Abnormal Development - Air Pollution
|Embryology - 19 Feb 2019 Expand to Translate|
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Air pollution has recently been identified through statistical studies to be involved with abnormal development (See also smoking). With industrialisation and vehicle produced air pollution, it can consist of particulate matter, heavy metals and a range of chemicals.
Vehicle traffic air pollution can consist of several different components including: (elemental carbon, nitrogen dioxide, and ultrafine particle matter (10-700 nm).
In addition to their direct toxic effects, the potential reduction in fetal growth and long-term effects should also be considered. Much of the basic research relies on studies in various animal models of development and we should also consider the ongoing development of new industrial products in the environment with unknown or untested effects upon development.
Some Recent Findings
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Fine ambient particulate matter consists of small particles of 2.5 μm or less in size. While ultrafine particle matter occurs in the range of 10-700 nm.
- Liu C, Li Q, Yan L, Wang H, Yu J, Tang J, Yao H, Li S, Zhang Y & Guo Y. (2019). The association between maternal exposure to ambient particulate matter of 2.5 μm or less during pregnancy and fetal congenital anomalies in Yinchuan, China: A population-based cohort study. Environ Int , 122, 316-321. PMID: 30455103 DOI.
- Guxens M, Lubczyńska MJ, Muetzel RL, Dalmau-Bueno A, Jaddoe VWV, Hoek G, van der Lugt A, Verhulst FC, White T, Brunekreef B, Tiemeier H & El Marroun H. (2018). Air Pollution Exposure During Fetal Life, Brain Morphology, and Cognitive Function in School-Age Children. Biol. Psychiatry , 84, 295-303. PMID: 29530279 DOI.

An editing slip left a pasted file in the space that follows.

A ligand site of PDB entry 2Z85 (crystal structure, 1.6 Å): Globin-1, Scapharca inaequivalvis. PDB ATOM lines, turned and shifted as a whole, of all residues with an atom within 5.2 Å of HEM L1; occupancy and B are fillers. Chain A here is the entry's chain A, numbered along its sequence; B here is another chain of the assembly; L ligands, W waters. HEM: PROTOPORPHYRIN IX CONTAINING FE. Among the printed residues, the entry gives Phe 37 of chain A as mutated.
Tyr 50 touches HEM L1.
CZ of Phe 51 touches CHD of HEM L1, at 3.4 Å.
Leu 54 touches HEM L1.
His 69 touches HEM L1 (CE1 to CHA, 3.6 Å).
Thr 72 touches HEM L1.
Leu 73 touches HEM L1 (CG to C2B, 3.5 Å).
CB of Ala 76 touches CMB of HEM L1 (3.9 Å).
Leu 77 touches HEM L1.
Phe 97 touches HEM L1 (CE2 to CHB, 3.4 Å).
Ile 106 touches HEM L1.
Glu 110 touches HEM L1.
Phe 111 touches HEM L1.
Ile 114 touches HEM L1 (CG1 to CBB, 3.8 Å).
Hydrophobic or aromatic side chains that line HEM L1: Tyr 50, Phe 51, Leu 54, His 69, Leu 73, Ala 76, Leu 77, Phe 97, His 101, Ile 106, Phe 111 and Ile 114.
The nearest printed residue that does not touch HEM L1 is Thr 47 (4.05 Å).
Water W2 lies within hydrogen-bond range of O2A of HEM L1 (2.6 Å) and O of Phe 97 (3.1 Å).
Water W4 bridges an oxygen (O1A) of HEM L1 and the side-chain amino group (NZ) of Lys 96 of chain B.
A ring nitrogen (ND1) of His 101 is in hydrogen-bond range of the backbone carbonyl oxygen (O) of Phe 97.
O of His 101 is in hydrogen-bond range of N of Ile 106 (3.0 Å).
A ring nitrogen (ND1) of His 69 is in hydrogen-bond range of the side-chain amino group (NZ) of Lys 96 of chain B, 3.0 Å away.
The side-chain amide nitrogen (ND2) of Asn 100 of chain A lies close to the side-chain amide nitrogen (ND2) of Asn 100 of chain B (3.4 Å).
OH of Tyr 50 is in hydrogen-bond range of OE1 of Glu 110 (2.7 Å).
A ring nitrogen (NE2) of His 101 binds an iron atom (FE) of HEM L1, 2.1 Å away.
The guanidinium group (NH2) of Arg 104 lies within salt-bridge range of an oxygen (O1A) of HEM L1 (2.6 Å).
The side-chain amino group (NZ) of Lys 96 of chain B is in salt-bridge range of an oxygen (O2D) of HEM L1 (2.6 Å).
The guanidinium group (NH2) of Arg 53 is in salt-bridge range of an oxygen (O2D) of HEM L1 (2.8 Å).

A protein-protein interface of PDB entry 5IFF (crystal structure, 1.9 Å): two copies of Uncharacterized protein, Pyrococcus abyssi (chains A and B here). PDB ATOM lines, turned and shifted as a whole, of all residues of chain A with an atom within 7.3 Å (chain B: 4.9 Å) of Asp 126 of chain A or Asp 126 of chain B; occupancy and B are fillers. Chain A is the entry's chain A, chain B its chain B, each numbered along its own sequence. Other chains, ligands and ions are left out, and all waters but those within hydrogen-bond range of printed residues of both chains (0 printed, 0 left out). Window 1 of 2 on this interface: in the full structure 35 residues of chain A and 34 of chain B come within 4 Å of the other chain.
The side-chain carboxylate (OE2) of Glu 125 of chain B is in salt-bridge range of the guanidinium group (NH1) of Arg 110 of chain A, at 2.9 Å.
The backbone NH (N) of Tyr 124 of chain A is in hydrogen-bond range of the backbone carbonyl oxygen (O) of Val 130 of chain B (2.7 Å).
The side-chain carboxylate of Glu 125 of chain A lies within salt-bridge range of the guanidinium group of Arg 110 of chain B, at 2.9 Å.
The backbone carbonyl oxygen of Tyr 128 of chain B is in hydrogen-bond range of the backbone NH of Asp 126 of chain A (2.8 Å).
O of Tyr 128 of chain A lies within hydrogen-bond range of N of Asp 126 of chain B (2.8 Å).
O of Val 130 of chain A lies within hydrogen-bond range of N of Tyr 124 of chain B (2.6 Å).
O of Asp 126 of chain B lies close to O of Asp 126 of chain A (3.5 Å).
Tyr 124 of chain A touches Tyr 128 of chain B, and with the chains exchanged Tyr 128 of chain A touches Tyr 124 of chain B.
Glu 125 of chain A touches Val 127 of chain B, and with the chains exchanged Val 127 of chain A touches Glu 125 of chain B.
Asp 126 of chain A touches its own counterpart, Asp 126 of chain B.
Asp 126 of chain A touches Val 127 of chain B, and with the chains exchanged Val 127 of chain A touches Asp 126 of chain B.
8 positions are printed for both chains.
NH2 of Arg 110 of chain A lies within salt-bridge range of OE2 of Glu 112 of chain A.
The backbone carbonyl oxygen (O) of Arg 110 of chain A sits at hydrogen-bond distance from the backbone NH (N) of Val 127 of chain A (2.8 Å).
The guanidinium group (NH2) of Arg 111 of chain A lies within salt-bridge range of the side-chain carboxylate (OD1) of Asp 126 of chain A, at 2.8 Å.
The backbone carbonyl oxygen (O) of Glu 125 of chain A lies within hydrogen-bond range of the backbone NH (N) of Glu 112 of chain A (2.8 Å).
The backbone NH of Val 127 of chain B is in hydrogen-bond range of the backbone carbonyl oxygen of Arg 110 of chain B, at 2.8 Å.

- Sunyer J, Esnaola M, Alvarez-Pedrerol M, Forns J, Rivas I, López-Vicente M, Suades-González E, Foraster M, Garcia-Esteban R, Basagaña X, Viana M, Cirach M, Moreno T, Alastuey A, Sebastian-Galles N, Nieuwenhuijsen M & Querol X. (2015). Association between traffic-related air pollution in schools and cognitive development in primary school children: a prospective cohort study. PLoS Med. , 12, e1001792. PMID: 25734425 DOI.
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Cite this page: Hill, M.A. (2019, February 19) Embryology Abnormal Development - Air Pollution. Retrieved from https://embryology.med.unsw.edu.au/embryology/index.php/Abnormal_Development_-_Air_Pollution
- © Dr Mark Hill 2019, UNSW Embryology ISBN: 978 0 7334 2609 4 - UNSW CRICOS Provider Code No. 00098G